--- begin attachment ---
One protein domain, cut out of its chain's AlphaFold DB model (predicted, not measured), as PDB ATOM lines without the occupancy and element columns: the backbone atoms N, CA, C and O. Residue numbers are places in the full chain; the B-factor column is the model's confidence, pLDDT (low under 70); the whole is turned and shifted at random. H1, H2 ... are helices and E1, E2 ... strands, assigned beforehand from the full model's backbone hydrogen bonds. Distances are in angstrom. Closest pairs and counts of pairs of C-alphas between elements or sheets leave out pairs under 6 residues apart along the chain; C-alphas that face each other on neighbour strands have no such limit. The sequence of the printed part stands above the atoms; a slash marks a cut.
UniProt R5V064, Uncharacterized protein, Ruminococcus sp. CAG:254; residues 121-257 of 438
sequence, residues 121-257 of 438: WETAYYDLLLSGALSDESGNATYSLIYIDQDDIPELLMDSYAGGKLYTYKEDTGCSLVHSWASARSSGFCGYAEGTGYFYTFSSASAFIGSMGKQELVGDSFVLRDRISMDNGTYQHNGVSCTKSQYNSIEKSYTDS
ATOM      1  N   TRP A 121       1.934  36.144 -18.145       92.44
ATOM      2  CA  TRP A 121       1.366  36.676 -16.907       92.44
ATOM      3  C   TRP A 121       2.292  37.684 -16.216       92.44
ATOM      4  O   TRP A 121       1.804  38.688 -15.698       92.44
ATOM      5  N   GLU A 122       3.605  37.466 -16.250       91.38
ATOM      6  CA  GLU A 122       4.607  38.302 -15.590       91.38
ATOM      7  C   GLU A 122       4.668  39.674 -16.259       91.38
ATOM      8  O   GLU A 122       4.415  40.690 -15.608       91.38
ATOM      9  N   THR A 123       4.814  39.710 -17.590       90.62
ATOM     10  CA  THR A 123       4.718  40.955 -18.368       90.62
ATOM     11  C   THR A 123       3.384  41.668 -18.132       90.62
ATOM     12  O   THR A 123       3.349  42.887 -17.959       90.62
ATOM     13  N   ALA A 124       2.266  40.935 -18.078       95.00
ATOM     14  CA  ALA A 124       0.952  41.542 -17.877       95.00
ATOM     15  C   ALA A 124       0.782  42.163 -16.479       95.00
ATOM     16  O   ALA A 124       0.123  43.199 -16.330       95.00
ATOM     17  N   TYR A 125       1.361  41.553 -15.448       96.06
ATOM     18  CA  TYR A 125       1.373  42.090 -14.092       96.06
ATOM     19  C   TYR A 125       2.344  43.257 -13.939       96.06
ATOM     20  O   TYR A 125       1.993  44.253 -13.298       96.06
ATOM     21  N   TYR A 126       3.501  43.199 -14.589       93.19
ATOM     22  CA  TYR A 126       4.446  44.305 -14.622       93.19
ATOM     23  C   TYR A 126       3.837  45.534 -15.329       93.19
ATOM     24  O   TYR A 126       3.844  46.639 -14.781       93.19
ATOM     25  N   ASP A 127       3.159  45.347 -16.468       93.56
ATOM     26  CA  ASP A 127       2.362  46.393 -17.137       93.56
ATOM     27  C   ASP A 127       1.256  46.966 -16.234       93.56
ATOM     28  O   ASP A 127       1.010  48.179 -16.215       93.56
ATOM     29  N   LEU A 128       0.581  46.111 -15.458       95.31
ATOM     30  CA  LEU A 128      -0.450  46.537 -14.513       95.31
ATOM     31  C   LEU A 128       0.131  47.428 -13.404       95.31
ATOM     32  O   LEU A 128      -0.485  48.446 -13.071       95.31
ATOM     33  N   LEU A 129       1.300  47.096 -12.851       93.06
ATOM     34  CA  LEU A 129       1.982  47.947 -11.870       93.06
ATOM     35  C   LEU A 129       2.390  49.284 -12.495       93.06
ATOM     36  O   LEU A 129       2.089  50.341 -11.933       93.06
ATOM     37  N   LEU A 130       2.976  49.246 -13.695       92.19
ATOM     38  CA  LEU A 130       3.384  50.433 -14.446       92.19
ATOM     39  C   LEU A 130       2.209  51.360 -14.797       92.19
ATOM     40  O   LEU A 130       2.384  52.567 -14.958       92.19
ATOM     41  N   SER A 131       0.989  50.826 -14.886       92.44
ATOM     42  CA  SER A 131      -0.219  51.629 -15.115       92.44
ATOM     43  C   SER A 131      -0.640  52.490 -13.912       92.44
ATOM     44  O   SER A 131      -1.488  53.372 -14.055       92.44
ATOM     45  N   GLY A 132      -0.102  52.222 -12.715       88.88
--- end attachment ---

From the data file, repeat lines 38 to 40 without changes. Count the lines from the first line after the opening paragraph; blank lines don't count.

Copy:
ATOM     36  O   LEU A 129       2.089  50.341 -11.933       93.06
ATOM     37  N   LEU A 130       2.976  49.246 -13.695       92.19
ATOM     38  CA  LEU A 130       3.384  50.433 -14.446       92.19